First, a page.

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Wyoming's Red Desert

In September's "The Red Zone" writer Michael Behar and photographer Mike Sakas join biologist Erik Molvar through America's highest desert. See Sakas's photos of the trip here.
  • Wild horses enjoy expansive terrain and near-total solitude in Adobe Town.
  •  The Red Desertís estimated oil reserves would satisfy U.S. needs for six weeks.
  • Endless quiet and solitude rule the Red Desert after the sun sets.
  • Wyoming's year-round fireworks sales make for a brilliant nighttime show.
  • 9,375-square-miles of canyons, hoodoos, mesas, and dunes cover the Red Desert.
  • Cheetahs hunted for pronghorns in the Red Desert 13,000 years ago.
  • Eons of water erosion have created precariously perched hoodoos.
  • The ashen soil, infused with glassy silica, is highly reflective and amplifies the moonlight.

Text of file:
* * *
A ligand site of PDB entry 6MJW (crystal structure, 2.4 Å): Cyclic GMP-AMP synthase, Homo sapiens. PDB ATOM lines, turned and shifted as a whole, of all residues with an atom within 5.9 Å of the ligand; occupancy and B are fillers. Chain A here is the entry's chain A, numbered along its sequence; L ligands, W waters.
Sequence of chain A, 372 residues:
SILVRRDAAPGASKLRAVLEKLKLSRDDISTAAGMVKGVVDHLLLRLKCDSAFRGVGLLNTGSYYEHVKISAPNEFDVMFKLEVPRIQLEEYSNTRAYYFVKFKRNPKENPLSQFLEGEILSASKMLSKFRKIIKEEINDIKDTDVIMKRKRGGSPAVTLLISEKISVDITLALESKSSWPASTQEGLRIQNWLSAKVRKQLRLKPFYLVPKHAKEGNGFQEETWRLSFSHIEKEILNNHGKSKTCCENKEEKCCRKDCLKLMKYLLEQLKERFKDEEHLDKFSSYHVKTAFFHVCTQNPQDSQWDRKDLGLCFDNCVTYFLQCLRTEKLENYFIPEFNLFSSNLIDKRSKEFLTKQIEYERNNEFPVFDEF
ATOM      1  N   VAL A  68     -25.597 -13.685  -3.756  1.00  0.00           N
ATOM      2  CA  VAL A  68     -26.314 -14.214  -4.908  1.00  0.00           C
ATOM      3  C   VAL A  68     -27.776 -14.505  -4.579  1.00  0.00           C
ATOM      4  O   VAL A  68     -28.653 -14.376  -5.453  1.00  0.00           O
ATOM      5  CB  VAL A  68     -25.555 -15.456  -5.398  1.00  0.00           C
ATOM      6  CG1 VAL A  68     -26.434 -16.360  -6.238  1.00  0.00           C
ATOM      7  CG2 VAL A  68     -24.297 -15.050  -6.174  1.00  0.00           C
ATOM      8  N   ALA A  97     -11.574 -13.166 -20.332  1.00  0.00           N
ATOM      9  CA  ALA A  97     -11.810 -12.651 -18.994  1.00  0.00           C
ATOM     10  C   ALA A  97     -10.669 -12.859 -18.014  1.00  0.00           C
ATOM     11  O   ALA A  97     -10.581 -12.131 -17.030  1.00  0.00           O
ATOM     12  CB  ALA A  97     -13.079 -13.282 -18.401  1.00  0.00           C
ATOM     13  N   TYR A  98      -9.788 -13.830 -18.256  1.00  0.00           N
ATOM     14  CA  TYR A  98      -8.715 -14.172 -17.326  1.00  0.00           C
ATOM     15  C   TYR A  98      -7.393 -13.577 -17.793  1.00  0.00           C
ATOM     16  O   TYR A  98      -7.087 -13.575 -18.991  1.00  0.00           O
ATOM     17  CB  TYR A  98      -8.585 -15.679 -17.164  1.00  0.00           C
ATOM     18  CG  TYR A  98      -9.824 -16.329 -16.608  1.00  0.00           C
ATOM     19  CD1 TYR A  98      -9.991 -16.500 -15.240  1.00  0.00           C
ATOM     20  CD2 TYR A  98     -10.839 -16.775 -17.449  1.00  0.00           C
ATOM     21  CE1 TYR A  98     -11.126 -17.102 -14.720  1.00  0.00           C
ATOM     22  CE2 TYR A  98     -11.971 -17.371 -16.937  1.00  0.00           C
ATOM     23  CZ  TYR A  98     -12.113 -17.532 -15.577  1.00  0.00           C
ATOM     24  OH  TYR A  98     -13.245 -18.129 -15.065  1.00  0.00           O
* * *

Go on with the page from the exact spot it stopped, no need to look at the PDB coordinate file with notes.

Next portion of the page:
• The nearly waterless Red Desert requires hikers to cache water for their trips.
  • The author inspects the remains of a long-dead bighorn sheep.
  • At least 65 species of mammals, reptiles, and birds call the Red Desert home.
Wild horses enjoy expansive terrain and near-total solitude in Adobe Town.
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Wild horses enjoy expansive terrain and near-total solitude in Adobe Town.


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Sure is a lot different than our SW Absaroka. What a gem. As someone that has done a little falconry I love raptors, and want to spend time there. Many thanks for sharing!
— John Betts


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